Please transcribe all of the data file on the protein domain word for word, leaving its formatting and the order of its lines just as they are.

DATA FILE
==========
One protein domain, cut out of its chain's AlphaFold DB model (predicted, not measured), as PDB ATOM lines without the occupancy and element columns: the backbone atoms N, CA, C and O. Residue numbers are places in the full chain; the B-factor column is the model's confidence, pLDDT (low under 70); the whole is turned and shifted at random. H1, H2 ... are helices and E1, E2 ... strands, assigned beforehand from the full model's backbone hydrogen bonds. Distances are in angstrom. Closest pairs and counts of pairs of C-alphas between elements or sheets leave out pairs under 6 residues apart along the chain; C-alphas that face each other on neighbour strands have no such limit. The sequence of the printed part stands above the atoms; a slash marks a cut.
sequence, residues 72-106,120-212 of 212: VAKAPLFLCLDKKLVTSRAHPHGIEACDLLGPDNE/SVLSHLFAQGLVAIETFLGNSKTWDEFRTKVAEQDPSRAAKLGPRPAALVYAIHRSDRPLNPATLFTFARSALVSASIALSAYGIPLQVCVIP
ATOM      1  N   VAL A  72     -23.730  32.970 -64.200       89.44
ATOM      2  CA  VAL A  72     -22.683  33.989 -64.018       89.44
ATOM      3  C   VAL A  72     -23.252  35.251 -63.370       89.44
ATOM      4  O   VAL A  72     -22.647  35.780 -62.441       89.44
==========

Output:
One protein domain, cut out of its chain's AlphaFold DB model (predicted, not measured), as PDB ATOM lines without the occupancy and element columns: the backbone atoms N, CA, C and O. Residue numbers are places in the full chain; the B-factor column is the model's confidence, pLDDT (low under 70); the whole is turned and shifted at random. H1, H2 ... are helices and E1, E2 ... strands, assigned beforehand from the full model's backbone hydrogen bonds. Distances are in angstrom. Closest pairs and counts of pairs of C-alphas between elements or sheets leave out pairs under 6 residues apart along the chain; C-alphas that face each other on neighbour strands have no such limit. The sequence of the printed part stands above the atoms; a slash marks a cut.
sequence, residues 72-106,120-212 of 212: VAKAPLFLCLDKKLVTSRAHPHGIEACDLLGPDNE/SVLSHLFAQGLVAIETFLGNSKTWDEFRTKVAEQDPSRAAKLGPRPAALVYAIHRSDRPLNPATLFTFARSALVSASIALSAYGIPLQVCVIP
ATOM      1  N   VAL A  72     -23.730  32.970 -64.200       89.44
ATOM      2  CA  VAL A  72     -22.683  33.989 -64.018       89.44
ATOM      3  C   VAL A  72     -23.252  35.251 -63.370       89.44
ATOM      4  O   VAL A  72     -22.647  35.780 -62.441       89.44